Chelsea Lynes and Michael Castel have taken very different paths to success as cross country runners for Western Illinois University, but both have ended up as championship competitors.
Lynes, a junior and a native of Canada, is proud of her heritage, and one day hopes to compete for her country in the Olympics. Chelsea grew up in a town in southwestern Ontario called Woodstock (population: 35,480), and started running when she was in the fourth grade.
"I always wanted to be competitive with my friends, and I always wanted to be the fastest," Lynes said. "I love running. On tough days, I tell myself there's nothing I'd rather do than go running."
Lynes' coach, David Beauchem, said that she selected Western for its leading reputation in a particular academic area. "(Chelsea) wanted to be at a mid-size Division I school that had a strong kinesiology program," Beauchem said. "She felt she could come into Western Illinois University and grow with the program."
Lynes placed first in the 5K race at the Southern Illinois University-Edwardsville Cross Country Challenge on Sept. 16, turning in a faster time (18:44.01) than 52 other competitors.
Sophomore Alycia Thurston placed 10th (19:36.91) for the Western's women's team at Southern Illinois-Edwardsville, with freshman Kristen Bonsor (17th, 19:47.65) and sophomore Mackenzie Gray (19th, 19:51.11) also faring well.
According to Lynes, her title performance in that race was only the beginning.
"My ultimate goal for this year is to become an All-American and win the conference meet," said the red-shirt sophomore, who also excels in the classroom. Lynes was named to the 2010-11 Summit League Commissioner's List of Academic Excellence, and earned Summit League District Scholar Honors in 2010 for maintaining a grade point average of 3.60 or higher.
Lynes said she trains hard to try and turn her goals into reality. Every week, Lynes runs 45 to 50 miles, lifts weights twice a week, and caps all that off with two more interval workouts.
While training, Lynes says sometimes she needs a little inspiration to keep going, so she will either focus on the goal ahead, or even keep a song in her head to continue to push herself.
"Lately, I've been singing ‘Party Rock Anthem' (by LMFAO) while running," Lynes said.
Lynes had nothing but good things to say about her coach, David Beauchem. "He's a really awesome coach," Lynes said. "He's very concerned about my progress, and I trust him with my training."
Upon graduation, Lynes said she would like to continue running by joining a competitive club. Next summer, she will be competing in the Olympic trials in Canada.
Castel, a sophomore from Moline Ill., has made a significant impact to this year's Leathernecks team as well. Castel also placed first at the Southern Illinois-Edwardsville meet, winning the men's 8K race in 25:58.74 to outpace 51 other runners.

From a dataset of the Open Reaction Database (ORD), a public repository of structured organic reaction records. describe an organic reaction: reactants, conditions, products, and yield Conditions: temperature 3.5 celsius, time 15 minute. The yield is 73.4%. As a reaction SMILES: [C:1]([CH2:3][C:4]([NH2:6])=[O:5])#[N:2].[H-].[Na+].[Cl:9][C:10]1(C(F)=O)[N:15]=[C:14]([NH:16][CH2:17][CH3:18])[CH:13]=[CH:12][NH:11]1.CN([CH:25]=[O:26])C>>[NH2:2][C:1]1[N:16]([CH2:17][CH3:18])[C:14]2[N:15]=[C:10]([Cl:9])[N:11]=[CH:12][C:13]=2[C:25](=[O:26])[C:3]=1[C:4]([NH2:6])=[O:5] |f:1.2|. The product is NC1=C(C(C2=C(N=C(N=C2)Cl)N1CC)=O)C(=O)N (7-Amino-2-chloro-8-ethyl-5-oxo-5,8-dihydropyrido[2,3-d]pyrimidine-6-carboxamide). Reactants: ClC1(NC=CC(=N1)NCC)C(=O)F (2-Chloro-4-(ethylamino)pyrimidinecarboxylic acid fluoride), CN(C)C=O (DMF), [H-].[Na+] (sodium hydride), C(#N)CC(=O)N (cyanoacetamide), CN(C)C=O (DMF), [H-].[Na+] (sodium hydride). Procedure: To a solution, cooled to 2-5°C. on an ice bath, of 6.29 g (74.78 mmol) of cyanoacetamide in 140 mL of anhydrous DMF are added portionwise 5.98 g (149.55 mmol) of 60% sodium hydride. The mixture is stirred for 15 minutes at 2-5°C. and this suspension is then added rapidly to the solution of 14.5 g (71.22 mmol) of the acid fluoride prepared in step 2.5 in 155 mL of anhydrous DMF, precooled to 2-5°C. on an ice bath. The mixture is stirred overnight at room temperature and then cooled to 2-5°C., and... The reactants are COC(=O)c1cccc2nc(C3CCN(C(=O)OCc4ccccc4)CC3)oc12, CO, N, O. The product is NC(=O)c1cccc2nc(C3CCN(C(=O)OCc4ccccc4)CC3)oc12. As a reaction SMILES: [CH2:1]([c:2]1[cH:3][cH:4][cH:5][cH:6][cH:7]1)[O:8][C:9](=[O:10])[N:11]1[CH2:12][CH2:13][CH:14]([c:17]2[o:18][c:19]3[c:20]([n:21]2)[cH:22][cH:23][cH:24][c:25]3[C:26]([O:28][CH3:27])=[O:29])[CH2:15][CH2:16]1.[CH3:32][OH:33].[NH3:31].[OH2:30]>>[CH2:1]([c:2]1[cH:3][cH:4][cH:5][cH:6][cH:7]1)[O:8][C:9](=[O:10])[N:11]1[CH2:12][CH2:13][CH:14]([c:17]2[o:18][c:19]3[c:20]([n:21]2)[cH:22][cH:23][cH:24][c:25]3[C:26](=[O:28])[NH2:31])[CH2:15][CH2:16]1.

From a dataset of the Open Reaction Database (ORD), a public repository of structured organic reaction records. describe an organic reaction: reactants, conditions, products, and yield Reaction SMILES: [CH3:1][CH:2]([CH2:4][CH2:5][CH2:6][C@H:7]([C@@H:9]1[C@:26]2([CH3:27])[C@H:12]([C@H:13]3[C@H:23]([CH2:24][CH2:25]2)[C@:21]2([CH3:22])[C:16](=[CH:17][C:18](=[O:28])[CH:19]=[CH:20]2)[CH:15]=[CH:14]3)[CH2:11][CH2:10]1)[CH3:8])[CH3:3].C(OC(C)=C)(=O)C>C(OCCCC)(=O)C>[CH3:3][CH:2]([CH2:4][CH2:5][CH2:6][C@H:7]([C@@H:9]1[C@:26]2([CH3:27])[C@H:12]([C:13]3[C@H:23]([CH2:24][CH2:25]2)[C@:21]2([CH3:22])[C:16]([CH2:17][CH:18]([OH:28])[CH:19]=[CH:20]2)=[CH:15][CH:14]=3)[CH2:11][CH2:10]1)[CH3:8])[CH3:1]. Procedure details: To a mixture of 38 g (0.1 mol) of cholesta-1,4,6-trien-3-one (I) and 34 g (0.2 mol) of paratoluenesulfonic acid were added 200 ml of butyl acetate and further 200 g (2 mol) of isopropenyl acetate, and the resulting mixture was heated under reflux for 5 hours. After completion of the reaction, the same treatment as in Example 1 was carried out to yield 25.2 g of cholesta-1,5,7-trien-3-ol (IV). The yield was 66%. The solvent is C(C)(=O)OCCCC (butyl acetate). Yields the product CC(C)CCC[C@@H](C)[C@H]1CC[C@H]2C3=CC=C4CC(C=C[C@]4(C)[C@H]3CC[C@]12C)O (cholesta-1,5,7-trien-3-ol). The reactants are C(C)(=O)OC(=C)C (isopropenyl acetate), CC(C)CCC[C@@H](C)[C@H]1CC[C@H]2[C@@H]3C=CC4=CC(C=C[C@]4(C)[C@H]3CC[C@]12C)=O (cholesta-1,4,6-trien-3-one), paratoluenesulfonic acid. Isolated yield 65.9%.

"Mike and Chelsea had very different races at Southern Illinois-Edwardsville," Beauchem said. "Chelsea broke away from the leaders at the 2,000 meter mark and held a solid lead through the race. Mike went back and forth with a couple of different others. The lead changed four or five times before Mike broke away in the last mile to win."
Sophomore Zach Wiedeman placed 13th (26:51.31) overall for the Leathernecks' men's team at the Southern Illinois-Edwardsville competition, while teammate Jeffrey Woolridge, a junior, was 25th (27:41.85).
Castel didn't actually start running until his sophomore year of high school.
"My sister encouraged me to go out for the team," Castel said, "and my former coach (Tauwon Taylor) started slow with me and slowly progressed me up."
The law enforcement and justice administration major who hopes to be a police officer after he graduates, also said that Taylor still inspires him to run today. They keep in contact after each meet, and he still listens to Taylor's advice.
Castel said that he runs because, "I enjoy it. I love running, and in order to run fast you have to do it a lot. I want to place in the top 10 at the conference meet this year."
Castel trains constantly, running between 70 and 80 miles per week, averaging about 11 miles each day. He also runs up and down hills, which he admits are not his favorite.
"I hate hills," Castel said, "but they are necessary for my training." Castel noted that it was tough adjusting to Beauchem's training methods, as the previous Western cross country coach (Matt Morris) was the one who recruited him.
"Well, I was hurt freshman year with tightness in my knee," Castel said, "and it took me awhile to get adjusted to (Beauchem's) training after that, but it all worked out in the end."
After he graduates, Castel said he plans to keep running but just recreationally to stay in shape.
"The one similarity Mike and Chelsea share is how they lead by example," Beauchem said. "But they are very different. Chelsea is much more vocal and direct with her teammates. Mike is a little more reserved, but he still sets the tone for what the men's team does in practice every day."
This past spring, both Lynes and Castel competed in the 800-meter and 1,500-meter events for Western's track and field team. And although the cross country season is often considered to be a mere tune-up for the track season ahead, Beauchem has been pleased with the progress he has seen from his two talented competitors.
"Mike's progression from this past track season has been great," Beauchem said. "He had a great summer of training."